In an earlier article, we discussed “congestion pricing”, or more generally, capturing maximum value using price discrimination. As an aside, I mentioned research being performed by Stanford attempting to use positive motivators (rewards and lotteries) rather than negative motivators (price, i.e. money out of pocket).
The motivations behind the research appear to be two:
- The positive: Quite simply, are there alternate ways to smooth out the flow?
- The negative: Even if not explicitly mentioned (other than here), pricing means capturing value in a perceived public good, which people tend to instinctively reject. Even though congestion pricing has become accepted, something tugs at the gut of some in using pricing in the public sphere.
Personally, I have no issue with using variable pricing. I personally prefer to pay less than pay more for a good or service, but accept that I normally have to pay more for something that has greater value to me.
My interest here is not whether or not positive motivators such as rewards and lotteries can work as well as variable pricing. It appears, based on the Stanford research, that they can. The more interesting question is whether or not they can be sustained.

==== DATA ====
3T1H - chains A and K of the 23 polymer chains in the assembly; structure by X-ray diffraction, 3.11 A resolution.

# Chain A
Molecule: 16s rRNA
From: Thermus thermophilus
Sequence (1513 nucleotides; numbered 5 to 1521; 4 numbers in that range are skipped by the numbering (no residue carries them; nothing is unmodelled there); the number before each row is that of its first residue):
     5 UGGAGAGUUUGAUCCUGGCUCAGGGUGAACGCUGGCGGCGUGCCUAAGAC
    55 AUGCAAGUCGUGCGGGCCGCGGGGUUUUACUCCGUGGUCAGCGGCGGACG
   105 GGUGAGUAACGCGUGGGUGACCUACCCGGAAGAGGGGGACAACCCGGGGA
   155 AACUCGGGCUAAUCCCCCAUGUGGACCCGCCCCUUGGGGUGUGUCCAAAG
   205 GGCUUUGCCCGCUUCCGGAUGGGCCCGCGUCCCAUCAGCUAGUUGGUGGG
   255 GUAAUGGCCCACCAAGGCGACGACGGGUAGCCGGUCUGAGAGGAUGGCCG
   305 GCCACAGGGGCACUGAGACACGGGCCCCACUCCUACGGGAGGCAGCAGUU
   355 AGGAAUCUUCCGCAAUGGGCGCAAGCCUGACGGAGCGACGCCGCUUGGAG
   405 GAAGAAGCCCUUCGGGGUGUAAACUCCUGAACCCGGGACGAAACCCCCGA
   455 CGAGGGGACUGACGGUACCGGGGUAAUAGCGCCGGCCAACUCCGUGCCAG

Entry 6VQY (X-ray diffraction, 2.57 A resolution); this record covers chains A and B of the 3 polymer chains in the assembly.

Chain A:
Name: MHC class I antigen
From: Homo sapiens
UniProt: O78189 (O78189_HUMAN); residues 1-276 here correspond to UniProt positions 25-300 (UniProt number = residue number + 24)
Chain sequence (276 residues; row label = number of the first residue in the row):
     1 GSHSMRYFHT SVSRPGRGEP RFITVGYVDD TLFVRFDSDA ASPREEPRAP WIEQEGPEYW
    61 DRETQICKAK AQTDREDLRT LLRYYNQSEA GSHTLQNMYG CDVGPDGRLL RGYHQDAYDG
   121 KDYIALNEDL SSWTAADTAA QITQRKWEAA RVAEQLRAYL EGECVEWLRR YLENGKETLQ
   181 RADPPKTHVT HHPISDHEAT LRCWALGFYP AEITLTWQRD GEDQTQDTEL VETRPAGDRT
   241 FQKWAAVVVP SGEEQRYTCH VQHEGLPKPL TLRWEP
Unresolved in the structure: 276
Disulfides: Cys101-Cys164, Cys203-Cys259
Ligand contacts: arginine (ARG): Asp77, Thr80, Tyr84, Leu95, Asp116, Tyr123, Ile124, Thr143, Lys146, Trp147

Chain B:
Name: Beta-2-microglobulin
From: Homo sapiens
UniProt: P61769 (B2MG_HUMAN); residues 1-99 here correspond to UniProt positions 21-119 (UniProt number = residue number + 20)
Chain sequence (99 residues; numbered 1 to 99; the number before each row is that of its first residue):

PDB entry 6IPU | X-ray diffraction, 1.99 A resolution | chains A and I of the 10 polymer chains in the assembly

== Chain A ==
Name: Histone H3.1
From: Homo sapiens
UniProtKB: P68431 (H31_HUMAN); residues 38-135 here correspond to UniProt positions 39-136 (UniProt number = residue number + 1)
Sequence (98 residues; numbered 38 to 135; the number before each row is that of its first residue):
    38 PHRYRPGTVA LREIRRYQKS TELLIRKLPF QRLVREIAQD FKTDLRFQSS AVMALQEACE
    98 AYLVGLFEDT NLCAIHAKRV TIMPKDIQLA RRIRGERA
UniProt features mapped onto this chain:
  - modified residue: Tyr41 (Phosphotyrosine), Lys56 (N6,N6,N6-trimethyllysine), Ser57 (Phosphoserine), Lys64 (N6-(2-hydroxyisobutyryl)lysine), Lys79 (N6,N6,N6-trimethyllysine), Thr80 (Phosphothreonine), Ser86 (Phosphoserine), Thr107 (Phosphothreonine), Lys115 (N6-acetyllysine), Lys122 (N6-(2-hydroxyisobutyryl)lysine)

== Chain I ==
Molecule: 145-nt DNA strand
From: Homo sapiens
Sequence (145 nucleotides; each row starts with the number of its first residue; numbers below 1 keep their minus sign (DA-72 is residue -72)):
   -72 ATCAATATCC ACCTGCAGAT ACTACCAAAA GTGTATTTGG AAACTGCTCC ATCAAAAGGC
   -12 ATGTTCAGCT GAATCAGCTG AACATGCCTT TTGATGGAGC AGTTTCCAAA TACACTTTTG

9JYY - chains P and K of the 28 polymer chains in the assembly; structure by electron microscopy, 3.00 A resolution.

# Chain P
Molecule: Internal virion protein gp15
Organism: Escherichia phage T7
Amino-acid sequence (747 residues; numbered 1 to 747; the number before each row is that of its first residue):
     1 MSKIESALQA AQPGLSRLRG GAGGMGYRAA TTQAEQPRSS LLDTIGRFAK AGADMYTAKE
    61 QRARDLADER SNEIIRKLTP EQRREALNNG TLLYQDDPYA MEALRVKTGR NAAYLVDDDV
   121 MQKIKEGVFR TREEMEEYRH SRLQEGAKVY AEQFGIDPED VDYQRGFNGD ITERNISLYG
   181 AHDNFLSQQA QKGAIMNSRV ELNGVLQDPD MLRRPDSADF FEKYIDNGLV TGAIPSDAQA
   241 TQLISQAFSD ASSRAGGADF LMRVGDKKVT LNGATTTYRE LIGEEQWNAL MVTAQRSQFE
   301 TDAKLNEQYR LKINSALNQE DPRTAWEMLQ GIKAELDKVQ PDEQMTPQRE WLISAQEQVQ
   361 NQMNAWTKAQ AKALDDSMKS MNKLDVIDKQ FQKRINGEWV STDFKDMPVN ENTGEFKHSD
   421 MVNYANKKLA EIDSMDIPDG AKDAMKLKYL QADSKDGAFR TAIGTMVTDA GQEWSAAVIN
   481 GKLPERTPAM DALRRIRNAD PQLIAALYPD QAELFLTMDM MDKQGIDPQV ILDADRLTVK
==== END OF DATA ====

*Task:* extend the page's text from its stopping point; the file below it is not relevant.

Lotteries and rewards work by inducing a rush of excitement at the potential of winning, and then at winning. However, the adrenaline rushes eventually wear off, as with most games. Ask Zynga how many people regularly play “Words With Friends”, or Rovio how many play “Angry Birds” 6 months after the first download? I do not have the research to prove it – and I will be interested to see the results of the studies in 1-2 years – but gaming is a good way to get people into a system, not to sustain them in a system.
You sustain people by charging them their value. The higher their value, the more they pay; the lower their value, the less they pay.
I believe that, in the long-run, rewards, lottery and other gaming systems will be successful in driving people towards short-term behaviour changes, helping them get used to smoothing out the curve, but variable pricing will be necessary to gain and maintain significant scale.